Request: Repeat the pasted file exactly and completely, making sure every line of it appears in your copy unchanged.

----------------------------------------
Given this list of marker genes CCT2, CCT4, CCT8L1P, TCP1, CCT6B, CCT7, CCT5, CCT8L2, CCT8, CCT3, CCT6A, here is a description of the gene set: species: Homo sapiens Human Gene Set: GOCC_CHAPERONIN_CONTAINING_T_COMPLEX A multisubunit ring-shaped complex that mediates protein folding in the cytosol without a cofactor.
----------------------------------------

Given this list of marker genes CCT2, CCT4, CCT8L1P, TCP1, CCT6B, CCT7, CCT5, CCT8L2, CCT8, CCT3, CCT6A, here is a description of the gene set: species: Homo sapiens Human Gene Set: GOCC_CHAPERONIN_CONTAINING_T_COMPLEX A multisubunit ring-shaped complex that mediates protein folding in the cytosol without a cofactor.